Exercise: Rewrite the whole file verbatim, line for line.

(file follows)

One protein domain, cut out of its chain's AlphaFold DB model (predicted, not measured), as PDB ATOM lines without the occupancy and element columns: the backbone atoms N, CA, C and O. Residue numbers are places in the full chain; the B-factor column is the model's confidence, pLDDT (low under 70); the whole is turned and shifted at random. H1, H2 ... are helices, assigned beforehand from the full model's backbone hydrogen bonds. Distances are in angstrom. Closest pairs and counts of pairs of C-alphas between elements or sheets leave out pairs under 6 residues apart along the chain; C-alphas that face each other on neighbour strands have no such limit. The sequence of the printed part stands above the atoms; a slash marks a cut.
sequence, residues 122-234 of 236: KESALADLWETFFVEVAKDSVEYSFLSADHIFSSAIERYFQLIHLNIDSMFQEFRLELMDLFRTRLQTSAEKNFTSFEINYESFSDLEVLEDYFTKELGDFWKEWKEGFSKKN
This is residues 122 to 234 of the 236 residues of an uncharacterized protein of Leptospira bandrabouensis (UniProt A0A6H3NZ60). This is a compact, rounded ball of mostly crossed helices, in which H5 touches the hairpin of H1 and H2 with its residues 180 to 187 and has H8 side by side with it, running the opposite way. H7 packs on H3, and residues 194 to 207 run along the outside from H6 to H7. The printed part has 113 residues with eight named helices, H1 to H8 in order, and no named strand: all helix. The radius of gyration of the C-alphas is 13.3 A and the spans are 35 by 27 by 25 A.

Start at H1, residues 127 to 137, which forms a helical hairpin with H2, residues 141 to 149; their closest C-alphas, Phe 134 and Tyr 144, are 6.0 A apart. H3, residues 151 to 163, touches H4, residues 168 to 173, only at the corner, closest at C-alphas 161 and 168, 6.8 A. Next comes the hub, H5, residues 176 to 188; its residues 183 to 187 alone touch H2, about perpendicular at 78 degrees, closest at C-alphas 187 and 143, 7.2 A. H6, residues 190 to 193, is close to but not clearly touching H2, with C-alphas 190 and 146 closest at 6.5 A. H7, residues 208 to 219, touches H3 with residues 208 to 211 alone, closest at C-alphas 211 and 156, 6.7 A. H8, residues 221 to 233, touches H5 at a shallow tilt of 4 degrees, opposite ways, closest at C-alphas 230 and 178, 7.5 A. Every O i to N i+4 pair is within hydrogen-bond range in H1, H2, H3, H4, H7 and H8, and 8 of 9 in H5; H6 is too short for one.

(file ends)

One protein domain, cut out of its chain's AlphaFold DB model (predicted, not measured), as PDB ATOM lines without the occupancy and element columns: the backbone atoms N, CA, C and O. Residue numbers are places in the full chain; the B-factor column is the model's confidence, pLDDT (low under 70); the whole is turned and shifted at random. H1, H2 ... are helices, assigned beforehand from the full model's backbone hydrogen bonds. Distances are in angstrom. Closest pairs and counts of pairs of C-alphas between elements or sheets leave out pairs under 6 residues apart along the chain; C-alphas that face each other on neighbour strands have no such limit. The sequence of the printed part stands above the atoms; a slash marks a cut.
sequence, residues 122-234 of 236: KESALADLWETFFVEVAKDSVEYSFLSADHIFSSAIERYFQLIHLNIDSMFQEFRLELMDLFRTRLQTSAEKNFTSFEINYESFSDLEVLEDYFTKELGDFWKEWKEGFSKKN
This is residues 122 to 234 of the 236 residues of an uncharacterized protein of Leptospira bandrabouensis (UniProt A0A6H3NZ60). This is a compact, rounded ball of mostly crossed helices, in which H5 touches the hairpin of H1 and H2 with its residues 180 to 187 and has H8 side by side with it, running the opposite way. H7 packs on H3, and residues 194 to 207 run along the outside from H6 to H7. The printed part has 113 residues with eight named helices, H1 to H8 in order, and no named strand: all helix. The radius of gyration of the C-alphas is 13.3 A and the spans are 35 by 27 by 25 A.

Start at H1, residues 127 to 137, which forms a helical hairpin with H2, residues 141 to 149; their closest C-alphas, Phe 134 and Tyr 144, are 6.0 A apart. H3, residues 151 to 163, touches H4, residues 168 to 173, only at the corner, closest at C-alphas 161 and 168, 6.8 A. Next comes the hub, H5, residues 176 to 188; its residues 183 to 187 alone touch H2, about perpendicular at 78 degrees, closest at C-alphas 187 and 143, 7.2 A. H6, residues 190 to 193, is close to but not clearly touching H2, with C-alphas 190 and 146 closest at 6.5 A. H7, residues 208 to 219, touches H3 with residues 208 to 211 alone, closest at C-alphas 211 and 156, 6.7 A. H8, residues 221 to 233, touches H5 at a shallow tilt of 4 degrees, opposite ways, closest at C-alphas 230 and 178, 7.5 A. Every O i to N i+4 pair is within hydrogen-bond range in H1, H2, H3, H4, H7 and H8, and 8 of 9 in H5; H6 is too short for one.